When designing a calf feeding program, we need to balance the risk of acidosis with adequate grain intake to stimulate rumen development and ensure a smooth transition at weaning. If we feed too much forage too early, calves may not consume enough energy, because forage is less energy dense per unit than grain and the complex, structural carbohydrates in forages are digested at a slower rate than starch in grain. Forage is also bulky and can quickly fill the limited space in a calf's digestive tract, sending the brain a signal to suppress appetite. In addition, as mentioned above, the VFA produced from forage fermentation do not stimulate rumen development, and forage intakes can be highly variable.

Keratin buildup on the rapidly growing rumen papillae is another potential issue related to diet, as it has been suggested that it may reduce the absorptive capacity of rumen papillae and alter early rumen development. Either forage or textured starters with whole or partially processed grains have demonstrated that they can provide physical abrasiveness that helps to prevent the buildup of keratin. Using textured starters instead of forage to maintain a healthy rumen prior to weaning can be advantageous since textured starters won't reduce energy intake and slow down rumen development like forage does.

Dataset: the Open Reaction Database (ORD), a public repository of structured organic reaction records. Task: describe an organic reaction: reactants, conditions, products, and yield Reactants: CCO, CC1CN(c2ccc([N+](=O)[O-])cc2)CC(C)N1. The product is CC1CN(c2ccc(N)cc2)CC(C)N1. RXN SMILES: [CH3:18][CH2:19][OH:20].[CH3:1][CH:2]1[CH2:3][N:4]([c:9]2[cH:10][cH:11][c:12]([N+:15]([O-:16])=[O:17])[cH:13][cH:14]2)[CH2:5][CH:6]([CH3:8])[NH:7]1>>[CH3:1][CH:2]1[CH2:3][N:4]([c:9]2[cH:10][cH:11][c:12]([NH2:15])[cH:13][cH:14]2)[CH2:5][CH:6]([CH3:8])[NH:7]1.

Starter ingredient composition, physical form, and intake level are important factors to consider when making a recommendation as to when forage should be fed, and these will change with different management practices. In the past it has been suggested that forage be fed to calves when starter consumption reaches 5 to 6 pounds per day, at around 7 to 8 weeks of age. This recommendation is appropriate for textured starter with coarsely processed or whole grains. However, when feeding a completely pelleted starter with high amounts of ruminally digestible starch, forage should be fed by 5 to 6 weeks of age to prevent acidosis. Lowering the starch concentration in the pellet could also prevent acidosis and the need to feed forage, but at the high price of reduced rumen development by weaning time.

It is important to continue meeting calves' nutrient requirements after weaning to support growth. When calves stop receiving milk starter consumption increases rapidly, and good quality, high starch starters need to be supplemented with forage. The amount of forage to be added will depend on forage quality, starter composition, and the physical form of forage and starter. A good quality textured starter/grower will need to be supplemented with only 5 to 10% forage up to 16 weeks of age. The need for forage when feeding pelleted starters will depend on the starch and fiber level in the pellets. High fiber pellets will not require forage in the diet as the pellets effectively contain that forage, however pellets alone typically do not provide enough abrasiveness to prevent keratin buildup.